This open-label study (n=20) found that dosages of psilocybin (10, 25mg) in a supportive setting, for those with treatment-resistant depression (TRD), changed their personality. At 3-month follow-up, Neuroticism was decreased, Extraversion and Openness were increased. The changes were similar (but more pronounced) to changes after conventional antidepressant treatment.
“Objective: To explore whether psilocybin with psychological support modulates personality parameters in patients suffering from treatment‐resistant depression (TRD).
Method: Twenty patients with moderate or severe, unipolar, TRD received oral psilocybin (10 and 25 mg, one week apart) in a supportive setting. Personality was assessed at baseline and at 3‐month follow‐up using the Revised NEO Personality Inventory (NEO‐PI‐R), the subjective psilocybin experience with Altered State of Consciousness (ASC) scale, and depressive symptoms with QIDS‐SR16.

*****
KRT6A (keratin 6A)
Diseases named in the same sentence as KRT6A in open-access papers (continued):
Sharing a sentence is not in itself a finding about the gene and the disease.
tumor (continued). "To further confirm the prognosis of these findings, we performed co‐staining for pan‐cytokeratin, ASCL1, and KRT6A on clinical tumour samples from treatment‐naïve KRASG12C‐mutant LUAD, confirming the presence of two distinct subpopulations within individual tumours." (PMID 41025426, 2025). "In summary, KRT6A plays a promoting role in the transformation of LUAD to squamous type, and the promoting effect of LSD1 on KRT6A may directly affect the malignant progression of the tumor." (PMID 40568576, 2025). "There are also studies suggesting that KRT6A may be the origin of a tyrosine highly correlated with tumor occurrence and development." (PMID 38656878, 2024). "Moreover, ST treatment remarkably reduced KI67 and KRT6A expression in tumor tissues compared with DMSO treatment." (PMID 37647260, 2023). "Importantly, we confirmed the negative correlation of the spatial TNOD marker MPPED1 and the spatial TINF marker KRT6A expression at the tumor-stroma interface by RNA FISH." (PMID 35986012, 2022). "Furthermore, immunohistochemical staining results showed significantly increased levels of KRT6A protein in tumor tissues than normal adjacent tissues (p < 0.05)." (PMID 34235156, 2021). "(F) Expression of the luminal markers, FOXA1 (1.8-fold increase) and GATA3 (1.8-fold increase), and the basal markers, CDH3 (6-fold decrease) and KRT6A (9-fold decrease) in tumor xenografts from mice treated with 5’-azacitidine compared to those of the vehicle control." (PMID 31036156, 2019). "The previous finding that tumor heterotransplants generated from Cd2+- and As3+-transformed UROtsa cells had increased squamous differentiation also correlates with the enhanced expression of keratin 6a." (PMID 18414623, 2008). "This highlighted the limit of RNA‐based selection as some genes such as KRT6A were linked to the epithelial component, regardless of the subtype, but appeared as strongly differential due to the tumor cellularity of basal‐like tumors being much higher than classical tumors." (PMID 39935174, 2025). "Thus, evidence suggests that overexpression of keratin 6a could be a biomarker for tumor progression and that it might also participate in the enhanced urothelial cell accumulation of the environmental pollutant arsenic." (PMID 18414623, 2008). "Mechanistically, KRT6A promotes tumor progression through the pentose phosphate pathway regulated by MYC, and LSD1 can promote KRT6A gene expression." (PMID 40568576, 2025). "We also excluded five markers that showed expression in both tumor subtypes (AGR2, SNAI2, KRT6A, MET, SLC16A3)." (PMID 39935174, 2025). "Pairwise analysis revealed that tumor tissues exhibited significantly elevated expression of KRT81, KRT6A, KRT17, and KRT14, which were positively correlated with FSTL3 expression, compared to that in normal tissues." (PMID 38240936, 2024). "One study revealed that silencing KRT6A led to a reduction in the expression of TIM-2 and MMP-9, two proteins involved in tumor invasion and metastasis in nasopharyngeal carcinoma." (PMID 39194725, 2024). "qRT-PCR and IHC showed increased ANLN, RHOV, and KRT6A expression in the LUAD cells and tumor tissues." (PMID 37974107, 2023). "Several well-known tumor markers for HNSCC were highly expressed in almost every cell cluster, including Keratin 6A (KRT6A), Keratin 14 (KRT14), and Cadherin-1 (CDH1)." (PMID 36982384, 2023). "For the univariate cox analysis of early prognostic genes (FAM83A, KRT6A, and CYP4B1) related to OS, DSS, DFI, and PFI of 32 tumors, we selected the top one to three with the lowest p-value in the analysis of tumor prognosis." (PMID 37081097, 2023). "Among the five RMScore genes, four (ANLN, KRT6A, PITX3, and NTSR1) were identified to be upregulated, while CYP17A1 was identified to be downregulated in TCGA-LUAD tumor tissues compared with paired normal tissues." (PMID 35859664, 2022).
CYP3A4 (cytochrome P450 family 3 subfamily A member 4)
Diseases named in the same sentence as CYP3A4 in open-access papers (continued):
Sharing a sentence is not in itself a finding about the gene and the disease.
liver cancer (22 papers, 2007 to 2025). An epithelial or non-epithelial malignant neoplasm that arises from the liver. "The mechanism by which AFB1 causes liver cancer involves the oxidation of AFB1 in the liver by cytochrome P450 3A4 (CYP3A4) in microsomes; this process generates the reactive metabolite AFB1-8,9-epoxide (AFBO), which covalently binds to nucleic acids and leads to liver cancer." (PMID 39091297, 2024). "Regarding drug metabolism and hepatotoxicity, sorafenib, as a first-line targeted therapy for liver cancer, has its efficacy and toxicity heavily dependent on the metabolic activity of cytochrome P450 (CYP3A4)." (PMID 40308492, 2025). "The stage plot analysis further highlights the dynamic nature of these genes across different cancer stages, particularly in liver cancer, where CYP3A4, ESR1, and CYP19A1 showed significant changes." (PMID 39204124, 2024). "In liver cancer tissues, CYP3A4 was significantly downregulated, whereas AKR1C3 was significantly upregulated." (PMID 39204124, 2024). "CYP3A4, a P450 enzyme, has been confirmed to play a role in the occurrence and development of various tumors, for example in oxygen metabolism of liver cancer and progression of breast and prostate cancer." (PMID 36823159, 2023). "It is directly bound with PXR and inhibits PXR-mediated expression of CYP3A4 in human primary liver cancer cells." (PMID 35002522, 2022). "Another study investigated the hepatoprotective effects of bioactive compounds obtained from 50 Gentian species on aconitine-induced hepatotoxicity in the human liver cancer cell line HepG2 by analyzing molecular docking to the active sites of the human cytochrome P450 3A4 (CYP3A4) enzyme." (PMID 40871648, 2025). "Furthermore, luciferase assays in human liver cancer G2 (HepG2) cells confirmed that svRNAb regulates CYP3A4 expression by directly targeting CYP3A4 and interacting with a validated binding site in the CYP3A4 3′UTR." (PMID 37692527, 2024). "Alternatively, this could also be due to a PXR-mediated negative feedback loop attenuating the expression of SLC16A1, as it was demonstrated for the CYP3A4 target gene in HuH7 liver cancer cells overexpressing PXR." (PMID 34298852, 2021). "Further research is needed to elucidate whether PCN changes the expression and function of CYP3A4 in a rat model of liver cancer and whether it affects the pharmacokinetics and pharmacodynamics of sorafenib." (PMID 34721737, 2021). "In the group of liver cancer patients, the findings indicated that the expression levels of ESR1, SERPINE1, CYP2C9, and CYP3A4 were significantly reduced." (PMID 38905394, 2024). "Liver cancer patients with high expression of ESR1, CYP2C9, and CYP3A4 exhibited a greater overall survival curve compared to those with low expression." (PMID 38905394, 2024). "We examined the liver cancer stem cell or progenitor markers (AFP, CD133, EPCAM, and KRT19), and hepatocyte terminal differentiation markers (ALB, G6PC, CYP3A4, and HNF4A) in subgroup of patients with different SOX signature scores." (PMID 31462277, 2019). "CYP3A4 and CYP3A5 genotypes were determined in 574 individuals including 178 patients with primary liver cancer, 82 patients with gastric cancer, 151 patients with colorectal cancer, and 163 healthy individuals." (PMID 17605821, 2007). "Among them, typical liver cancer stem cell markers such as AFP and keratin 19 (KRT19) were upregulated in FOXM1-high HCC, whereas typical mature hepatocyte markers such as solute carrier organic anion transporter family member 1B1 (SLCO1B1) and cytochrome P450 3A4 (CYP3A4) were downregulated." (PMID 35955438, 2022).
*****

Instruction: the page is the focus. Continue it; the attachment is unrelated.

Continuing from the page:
Results: Neuroticism scores significantly decreased while Extraversion increased following psilocybin therapy. These changes were in the direction of the normative NEO‐PI‐R data and were both predicted, in an exploratory analysis, by the degree of insightfulness experienced during the psilocybin session. Openness scores also significantly increased following psilocybin, whereas Conscientiousness showed trend‐level increases, and Agreeableness did not change.
Conclusion: Our observation of changes in personality measures after psilocybin therapy was mostly consistent with reports of personality change in relation to conventional antidepressant treatment, although the pronounced increases in Extraversion and Openness might constitute an effect more specific to psychedelic therapy. This needs further exploration in future controlled studies, as do the brain mechanisms of postpsychedelic personality change.”